To prevent a replay of the past three nights' violent clashes in Tainan City, the Tainan City Council yesterday canceled the last two days of an anti-President Chen Shui-bian (
Organizers of the sit-in, led by Tainan City Councilor Hsieh Lung-chieh (
On the first day of the sit-in, a scuffle took place between pro-Chen supporters and the police, who tried to separate Chen's supporters from the protesters. Twenty-six people were arrested and at least 10 were injured in clashes.
More than 1,300 police officers were dispatched to the site on Wednesday, although further violent clashes were reported later in the day and again on Thursday.
Although police were on hand to maintain order outside the barbed barricades separating the parking lot from the adjacent streets, some pro-Chen supporters heckled the protesters and clashes broke out when the police used force to disperse the crowd on Thursday. Several civilians and police officers were injured.
While National Police Agency Director-General Hou You-yi (侯友宜), the nation's highest-level police commander, had apologized on Wednesday for the police's failure to maintain order at the Tainan sit-in and at a similar event in Kaohsiung on Monday, a number of Democratic Progressive Party (DPP) legislators from the Tainan City constituency yesterday accused the police of using "sticks and vicious moves" which had left several pro-Chen supporters injured.
Hou yesterday declined to comment.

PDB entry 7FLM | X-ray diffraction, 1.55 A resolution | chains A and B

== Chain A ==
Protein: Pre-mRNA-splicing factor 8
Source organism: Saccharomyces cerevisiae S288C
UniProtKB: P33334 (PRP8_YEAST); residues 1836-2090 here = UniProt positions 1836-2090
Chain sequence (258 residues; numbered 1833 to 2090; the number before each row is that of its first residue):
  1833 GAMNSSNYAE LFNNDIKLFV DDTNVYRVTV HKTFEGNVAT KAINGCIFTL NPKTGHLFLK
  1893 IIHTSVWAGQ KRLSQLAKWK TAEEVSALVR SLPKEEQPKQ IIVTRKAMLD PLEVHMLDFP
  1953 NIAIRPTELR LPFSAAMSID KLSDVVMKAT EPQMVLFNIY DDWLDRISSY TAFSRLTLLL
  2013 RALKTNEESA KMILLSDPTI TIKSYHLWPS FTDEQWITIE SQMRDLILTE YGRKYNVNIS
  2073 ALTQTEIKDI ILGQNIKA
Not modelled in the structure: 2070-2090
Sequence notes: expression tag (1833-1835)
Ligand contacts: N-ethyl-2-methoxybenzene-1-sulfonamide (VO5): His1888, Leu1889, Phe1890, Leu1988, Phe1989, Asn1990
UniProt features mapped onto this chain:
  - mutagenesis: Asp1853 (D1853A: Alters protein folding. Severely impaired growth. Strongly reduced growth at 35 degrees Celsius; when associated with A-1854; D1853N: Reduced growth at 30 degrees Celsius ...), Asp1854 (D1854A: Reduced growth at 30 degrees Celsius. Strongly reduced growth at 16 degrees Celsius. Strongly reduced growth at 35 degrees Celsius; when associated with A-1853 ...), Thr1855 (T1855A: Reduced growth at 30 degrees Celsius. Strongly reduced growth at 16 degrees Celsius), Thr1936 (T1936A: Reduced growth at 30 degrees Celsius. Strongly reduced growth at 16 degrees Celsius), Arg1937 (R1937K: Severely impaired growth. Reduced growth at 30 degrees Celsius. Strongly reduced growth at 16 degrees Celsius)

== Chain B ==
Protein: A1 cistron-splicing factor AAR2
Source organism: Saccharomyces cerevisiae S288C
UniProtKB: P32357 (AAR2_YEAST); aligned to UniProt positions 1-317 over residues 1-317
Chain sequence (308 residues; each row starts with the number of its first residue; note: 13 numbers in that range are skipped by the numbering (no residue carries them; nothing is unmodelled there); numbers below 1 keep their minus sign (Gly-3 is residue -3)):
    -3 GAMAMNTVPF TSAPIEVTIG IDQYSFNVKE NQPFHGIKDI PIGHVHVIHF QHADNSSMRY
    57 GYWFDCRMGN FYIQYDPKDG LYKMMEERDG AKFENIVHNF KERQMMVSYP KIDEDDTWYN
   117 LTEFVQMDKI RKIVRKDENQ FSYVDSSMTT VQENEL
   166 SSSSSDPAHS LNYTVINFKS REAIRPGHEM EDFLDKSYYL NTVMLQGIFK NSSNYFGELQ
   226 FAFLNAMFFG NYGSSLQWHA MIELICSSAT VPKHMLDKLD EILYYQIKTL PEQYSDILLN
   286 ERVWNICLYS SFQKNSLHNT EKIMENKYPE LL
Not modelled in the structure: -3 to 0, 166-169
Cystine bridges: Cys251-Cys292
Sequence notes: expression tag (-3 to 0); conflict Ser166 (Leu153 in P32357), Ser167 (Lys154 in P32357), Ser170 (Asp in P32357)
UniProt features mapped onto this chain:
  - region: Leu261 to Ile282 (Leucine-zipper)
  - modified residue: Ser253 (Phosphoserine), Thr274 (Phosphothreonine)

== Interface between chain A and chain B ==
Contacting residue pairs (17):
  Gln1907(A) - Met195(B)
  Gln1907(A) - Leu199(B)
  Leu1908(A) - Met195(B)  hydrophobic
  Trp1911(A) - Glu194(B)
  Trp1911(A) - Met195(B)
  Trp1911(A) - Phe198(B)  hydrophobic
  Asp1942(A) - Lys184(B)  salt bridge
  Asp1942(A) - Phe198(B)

"The police will enforce the law under any circumstances, no matter what kind of political pressure we might experience," Hou said.
Hsieh yesterday expressed regret about the cancellation of his group's sit-in, calling it a move that "severely damaged the spirit of Taiwan's democracy."
After the clashes in Kaohsiung and Tainan, security will be tightened in Taichung City today, where another anti-Chen rally is slated to take place.
"Nearly 2,000 police will be dispatched to maintain order. We will enforce the law with the strictest standards," Taichung police said.
Meanwhile, former DPP chairman Lin I-hsiung (林義雄) urged all Taiwanese to ask themselves seriously whether they wanted harmony for Taiwan.
Lin, who headed the DPP from 1998 to 2000 and quit the party earlier this year, said he was sure everyone was concerned about the current political turmoil and hoped the confrontation between those who wish to unseat the president and those who support him would end soon to restore peace and stability to the nation.
Lin nonetheless added that "the end is not in sight."
Additional reporting by Jimmy Chuang